The Mungiki did not start here. They came from the Kikuyu highlands north of Nairobi, that carpeted green, straight-off-a-postcard “Out of Africa” side of Kenya.
According to Hezekiah Ndura Waruinge, one of the Mungiki’s founders, the group began as a local defense squad during land clashes in the late 1980s between forces loyal to the government, which was dominated by the Kalenjin tribe, and farmers who were Kikuyu, a rival tribe.
The Mungiki, whose name means multitude in the Kikuyu language, modeled themselves after the Mau Mau, Kenya’s independence fighters who sprouted dreadlocks, took secret oaths and waged a hit-and-run guerrilla war against British colonizers.
By the late 1990s, the Mungiki went urban, Mr. Waruinge explained, taking over the city’s minibus trade. Then they diversified into garbage collection, building materials and eventually the protection racket.
“It was beautiful,” Mr. Waruinge said. “We had 500,000 members and millions of shillings coming in every day.”
But then the Mungiki made a mistake, Mr. Waruinge said, and dabbled in politics, supporting losing candidates in the elections of 2002 and falling on the wrong side of the government.
Mungiki leaders were rounded up and charged with inciting violence. The Mungiki went underground, though they continued to levy protection taxes, electricity taxes and water taxes. They even gave receipts.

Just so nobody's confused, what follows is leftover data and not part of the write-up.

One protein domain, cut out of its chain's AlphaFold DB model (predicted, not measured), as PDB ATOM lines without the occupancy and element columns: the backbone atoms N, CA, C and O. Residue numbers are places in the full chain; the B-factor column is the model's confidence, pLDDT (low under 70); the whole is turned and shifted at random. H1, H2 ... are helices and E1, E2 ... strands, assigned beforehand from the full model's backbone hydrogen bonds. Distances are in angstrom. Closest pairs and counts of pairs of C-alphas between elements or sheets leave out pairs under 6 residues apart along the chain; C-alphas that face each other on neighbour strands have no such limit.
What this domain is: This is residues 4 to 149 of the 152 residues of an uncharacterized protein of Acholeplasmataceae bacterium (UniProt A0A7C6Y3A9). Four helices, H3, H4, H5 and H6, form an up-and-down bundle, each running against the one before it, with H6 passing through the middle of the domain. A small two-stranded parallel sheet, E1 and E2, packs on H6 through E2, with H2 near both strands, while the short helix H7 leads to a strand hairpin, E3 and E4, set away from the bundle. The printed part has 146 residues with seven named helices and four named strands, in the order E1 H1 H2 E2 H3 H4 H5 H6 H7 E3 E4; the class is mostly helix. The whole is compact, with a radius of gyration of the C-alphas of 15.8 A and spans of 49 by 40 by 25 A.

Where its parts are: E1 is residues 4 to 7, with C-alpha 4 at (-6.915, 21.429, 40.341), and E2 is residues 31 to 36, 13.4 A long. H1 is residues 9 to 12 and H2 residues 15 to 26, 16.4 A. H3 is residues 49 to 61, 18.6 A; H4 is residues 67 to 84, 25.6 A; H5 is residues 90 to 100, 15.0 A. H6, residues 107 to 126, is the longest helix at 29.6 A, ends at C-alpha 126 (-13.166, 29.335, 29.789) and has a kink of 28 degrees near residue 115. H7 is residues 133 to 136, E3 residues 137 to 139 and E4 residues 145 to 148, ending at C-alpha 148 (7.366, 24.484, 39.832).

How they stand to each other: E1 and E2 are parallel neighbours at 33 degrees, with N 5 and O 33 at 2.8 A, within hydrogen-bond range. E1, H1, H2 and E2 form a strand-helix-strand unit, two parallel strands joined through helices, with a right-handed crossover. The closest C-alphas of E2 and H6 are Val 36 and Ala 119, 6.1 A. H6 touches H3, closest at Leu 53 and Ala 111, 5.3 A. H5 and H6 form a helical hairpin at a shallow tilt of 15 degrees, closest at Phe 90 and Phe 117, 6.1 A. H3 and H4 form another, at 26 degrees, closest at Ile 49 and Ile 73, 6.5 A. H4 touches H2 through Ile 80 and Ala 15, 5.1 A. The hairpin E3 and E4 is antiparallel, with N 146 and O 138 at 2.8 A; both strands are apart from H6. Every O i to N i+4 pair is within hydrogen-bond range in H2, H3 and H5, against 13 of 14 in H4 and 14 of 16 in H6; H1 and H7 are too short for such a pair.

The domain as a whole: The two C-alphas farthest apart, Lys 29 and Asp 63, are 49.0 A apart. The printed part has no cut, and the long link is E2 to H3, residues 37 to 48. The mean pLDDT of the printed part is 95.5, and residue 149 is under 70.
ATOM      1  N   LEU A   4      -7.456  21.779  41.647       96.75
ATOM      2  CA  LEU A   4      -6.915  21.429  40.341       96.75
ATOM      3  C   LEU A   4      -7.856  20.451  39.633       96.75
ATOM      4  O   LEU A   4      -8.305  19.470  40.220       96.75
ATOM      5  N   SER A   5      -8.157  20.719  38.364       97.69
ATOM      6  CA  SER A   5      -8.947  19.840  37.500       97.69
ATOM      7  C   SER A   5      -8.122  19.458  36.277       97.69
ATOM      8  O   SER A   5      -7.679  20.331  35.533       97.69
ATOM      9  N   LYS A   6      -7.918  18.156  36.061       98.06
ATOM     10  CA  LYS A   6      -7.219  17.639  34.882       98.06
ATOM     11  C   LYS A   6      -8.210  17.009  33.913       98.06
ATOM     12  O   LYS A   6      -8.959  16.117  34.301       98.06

“They’re not such bad people,” said Dominick, who runs a lunch stall in Mathare and employs two Mungiki members to pour tea and bake chapati. Even though he had little bad to say about the Mungiki, Dominick declined to give his last name because, he said, “these guys drink blood. You never know what they might do to you.”
Dominick, along with several other Mathare residents, said their neighborhood had been infested by muggers and drug dealers until the Mungiki came along and established a rough sense of order.
But that order began to unravel last fall when the Mungiki tried to raise taxes on bootleggers who brew a toxic form of homemade alcohol, called changaa, on the banks of the smelly Mathare River. The bootleggers armed a rival gang called the Taliban (no Muslim connection — the gang members just thought the name sounded cool) and the fighting between the sides killed more than a dozen people and drove thousands away.
In May, the Mungiki were suspected of beheading four defectors. Then the two officers were ambushed. The police responded by storming Mathare with machine guns and tear gas. More than 30 people were killed and hundreds arrested.
Before the smoke cleared, accusations began to fly. Opposition members blamed the government for letting the Mungiki Menace spin out of control. Government ministers threatened to arrest opposition leaders, including a presidential candidate. Ms. Bokindo admitted the government was very worried. “They almost overwhelmed us,” she said.
The Mungiki seem dormant now on Mathare’s dirt boulevards. But several residents said that was not necessarily a good thing. Apparently, the muggings are back.
Article from: http://www.nytimes.com/2007/06/22/